Interest groups and Accountability in European Union Agencies
The growth of “the regulatory state” has resulted in the creation of a significant number of specialised and non-elected bodies which carry out executive powers (such as central banks or regulatory agencies). The creation of European agencies (EAs) stems from the so-called “credible commitment”. According to some scholars, EAs were created as independent bodies in order to enhance the credibility of the EU decision-making process. The number of European Union agencies has been increasing over the last two decades as a result of the delegation of powers to agencies in different policy domains, such as food security, financial markets, evaluation of medicinal products, and management of the Union's external borders, among others.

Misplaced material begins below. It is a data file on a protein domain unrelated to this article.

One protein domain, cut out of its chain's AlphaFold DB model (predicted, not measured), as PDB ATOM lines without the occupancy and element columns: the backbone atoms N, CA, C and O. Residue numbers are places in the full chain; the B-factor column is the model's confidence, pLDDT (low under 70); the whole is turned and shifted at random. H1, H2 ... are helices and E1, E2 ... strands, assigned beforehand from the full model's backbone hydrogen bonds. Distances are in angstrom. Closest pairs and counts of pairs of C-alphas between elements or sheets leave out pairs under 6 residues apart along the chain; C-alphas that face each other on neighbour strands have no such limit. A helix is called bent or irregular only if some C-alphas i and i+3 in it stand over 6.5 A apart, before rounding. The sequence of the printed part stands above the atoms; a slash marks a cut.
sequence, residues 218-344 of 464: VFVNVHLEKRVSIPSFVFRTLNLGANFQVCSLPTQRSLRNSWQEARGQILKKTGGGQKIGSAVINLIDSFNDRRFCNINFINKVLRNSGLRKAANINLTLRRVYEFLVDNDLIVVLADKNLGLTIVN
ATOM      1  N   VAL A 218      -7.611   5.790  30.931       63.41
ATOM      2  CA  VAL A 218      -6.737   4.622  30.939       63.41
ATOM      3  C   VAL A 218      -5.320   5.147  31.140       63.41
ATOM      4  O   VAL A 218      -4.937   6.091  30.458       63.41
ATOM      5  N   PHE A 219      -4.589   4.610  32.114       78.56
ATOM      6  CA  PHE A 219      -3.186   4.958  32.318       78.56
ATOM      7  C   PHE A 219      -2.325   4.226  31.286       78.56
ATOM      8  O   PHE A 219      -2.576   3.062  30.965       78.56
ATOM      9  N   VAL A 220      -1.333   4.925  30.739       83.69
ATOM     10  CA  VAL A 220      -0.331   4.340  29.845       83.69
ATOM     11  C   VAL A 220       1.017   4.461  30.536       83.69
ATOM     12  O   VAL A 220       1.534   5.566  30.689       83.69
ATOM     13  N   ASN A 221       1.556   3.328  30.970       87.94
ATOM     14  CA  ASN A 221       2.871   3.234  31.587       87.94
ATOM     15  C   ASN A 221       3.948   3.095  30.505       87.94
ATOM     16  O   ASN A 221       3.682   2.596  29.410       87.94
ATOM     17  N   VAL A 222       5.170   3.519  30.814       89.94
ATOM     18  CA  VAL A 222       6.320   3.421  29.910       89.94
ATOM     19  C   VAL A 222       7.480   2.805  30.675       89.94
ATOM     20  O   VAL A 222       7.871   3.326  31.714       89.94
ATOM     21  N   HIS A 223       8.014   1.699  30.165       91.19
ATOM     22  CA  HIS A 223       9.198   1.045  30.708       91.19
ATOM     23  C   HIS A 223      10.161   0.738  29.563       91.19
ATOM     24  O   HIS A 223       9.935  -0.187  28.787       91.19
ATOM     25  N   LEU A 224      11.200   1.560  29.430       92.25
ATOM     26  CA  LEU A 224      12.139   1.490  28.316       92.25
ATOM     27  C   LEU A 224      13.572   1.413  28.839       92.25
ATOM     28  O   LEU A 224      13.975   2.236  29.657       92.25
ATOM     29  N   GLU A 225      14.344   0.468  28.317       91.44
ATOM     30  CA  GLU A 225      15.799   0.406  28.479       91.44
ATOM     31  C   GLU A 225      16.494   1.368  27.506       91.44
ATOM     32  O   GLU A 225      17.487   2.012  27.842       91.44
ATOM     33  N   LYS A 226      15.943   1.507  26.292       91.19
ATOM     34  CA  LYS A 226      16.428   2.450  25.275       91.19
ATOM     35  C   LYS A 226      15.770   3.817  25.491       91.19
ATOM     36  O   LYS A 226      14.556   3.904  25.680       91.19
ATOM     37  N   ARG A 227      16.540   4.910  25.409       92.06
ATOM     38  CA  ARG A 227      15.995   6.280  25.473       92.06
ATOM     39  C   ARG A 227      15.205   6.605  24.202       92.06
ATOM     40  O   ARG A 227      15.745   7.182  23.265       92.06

The objective of this research is to examine stakeholders involvement in European agencies. In the one hand, the research seeks to examine the careers of current board members/top-level civil servants of European agencies, identifying their links with politicians (such as national governments or national political parties) and specific interest groups (such as business associations, firms, NGOs, professional associations or trade unions). In addition, this research aims to examine what factors explain the variation in stakeholder participation across agencies. This study is based on an original dataset on the career trajectories of current board members of EAs